(Editor's Note: Fifty to be exact and this is far from a complete list but it gets you thinking about why it is important to be checked periodically.)
In a perfect world, none of us would have been born by forceps, or by Cesarean, or with the doctor pulling with too much force on our heads.
In a perfect world, none of us would have fallen off the side of the bed when we were two, tripped down the stairs at age eight, or rolled our car in the ditch at eighteen.
But these things happen. And when they do they often stress the muscles and ligaments of the upper neck to the point where the bones misalign and lock-down, placing stress on the spinal column and the delicate nervous system inside.
If we were lucky enough to have our parents take us to an upper cervical doctor at a young age, we might have only lived with our neck misalignment for days, weeks, or maybe a few years before having it properly corrected.
But most of us aren’t, which means many of us live one, two, or six decades before we ever have our atlas unlocked by our upper cervical doctor. By this time ligaments are tightened, muscles have developed amnesia, and we have patterns of movements which place stress on the top of our spine without us even knowing.
All of this is to say, that even a really good upper cervical correction may not hold very well, especially in the beginning of our care. And if we want to make the most of our upper cervical care, we’re going to need to be careful what we do on a day to day basis. Here are 50 simple ways you could lose your upper cervical alignment.
Sleeping on your stomach.
Sleeping on your side without proper neck support.
Reading in bed with a book on your chest.
Watching television in bed with your chin on your chest.
Falling asleep on the arm of the couch.
Falling asleep upright in a chair.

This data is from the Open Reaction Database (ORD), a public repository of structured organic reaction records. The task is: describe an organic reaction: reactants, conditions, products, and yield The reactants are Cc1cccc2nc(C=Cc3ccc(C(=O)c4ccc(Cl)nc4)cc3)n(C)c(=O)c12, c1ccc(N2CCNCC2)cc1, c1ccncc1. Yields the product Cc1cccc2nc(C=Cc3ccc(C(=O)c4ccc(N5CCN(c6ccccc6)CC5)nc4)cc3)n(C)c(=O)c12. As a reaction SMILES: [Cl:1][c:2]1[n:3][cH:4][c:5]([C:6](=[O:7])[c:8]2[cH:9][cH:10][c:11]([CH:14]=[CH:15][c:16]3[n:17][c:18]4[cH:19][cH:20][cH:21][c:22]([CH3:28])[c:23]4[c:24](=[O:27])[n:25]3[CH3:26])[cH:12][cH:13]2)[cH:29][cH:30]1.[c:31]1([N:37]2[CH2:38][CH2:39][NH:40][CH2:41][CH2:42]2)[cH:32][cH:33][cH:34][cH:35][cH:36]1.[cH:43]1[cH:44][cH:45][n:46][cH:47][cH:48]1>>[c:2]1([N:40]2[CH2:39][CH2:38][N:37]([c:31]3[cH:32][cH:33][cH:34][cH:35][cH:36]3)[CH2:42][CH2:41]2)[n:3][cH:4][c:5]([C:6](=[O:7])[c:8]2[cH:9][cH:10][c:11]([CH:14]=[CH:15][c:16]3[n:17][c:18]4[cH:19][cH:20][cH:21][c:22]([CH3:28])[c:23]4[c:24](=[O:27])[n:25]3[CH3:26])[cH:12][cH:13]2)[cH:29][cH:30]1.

Falling asleep upright in a chair and waking up with an ear resting on one shoulder.
Falling asleep anywhere other than your bed.
Propping your head up on your hands, fist or palm under your jaw, for more than a few seconds at a time.
Looking up for more than a minute at a a time, be it stargazing, birdwatching, or painting a ceiling.
Stretching your neck by pushing it forward, backward, or pulling it to the the side with your hands.
Having anyone else push or pull your head to stretch your neck.
Stretching your neck by rolling your head in big circles.
Staring down at a Smart Phone screen or tablet for hours everyday.
Gripping a phone between your ear and your shoulder, instead of using headset or speaker phone.
Having a small child hang from your neck.
Having a small child jump on your head while wrestling in the living room.
Having anyone hang from your neck or jump on your head.
Whipping your head to the left or right or up and down while dancing, head-banging, or whatever it is you might be doing.
Flipping your hair repeatedly to remove it from your face.
Shaking your hair out to help dry it after a shower.
Turning your head without moving your shoulder to look behind you while driving.
Driving and hitting anything going more than five miles per hour.
Driving and getting hit by anyone else going more than five miles per hour, for that matter.
Getting into your small sedan by craning your neck to one side to sit down over and over again, instead of sitting down facing outward, and then rotating your body inward.
Getting elbowed in the face while playing basketball, volleyball, tag, or any other amateur sport.
Standing on your head.
Heading a soccer ball.
Smacking your own forehead.
Falling on an outstretched hand.
Doing a somersault improperly.
Doing a cartwheel improperly.
Doing certain yoga positions improperly.
Doing ab crunches with your hands behind your head.
Landing on your head from any height.
Martial arts with bad form.
Bench pressing and watching your biceps, not the bar.
Squatting and lifting your chin as you fatigue.
Lifting without tucking your chin at work, at home, or anywhere.
Getting dental work.
Popping your own neck.
Having someone else pop your neck.
Chewing gum all day.
Cracking a tooth.
Deep tissue massage in the neck.
Getting your hair washed, dyed, or dried backward in a salon sink.
Getting into a pillow fight.
Getting placed in a head-lock
Getting up, turning over, or moving your body by leading with the head and neck, and not with the pelvis.
Does doing any one of these 50 things mean you’re going to need another adjustment? Not necessarily. Everyone is a little bit different. (Some kids have played high school football without losing their alignment.)
But they are common ways that you can set your upper cervical care backwards, and they’re worth considering if you’re having a hard time holding your alignment.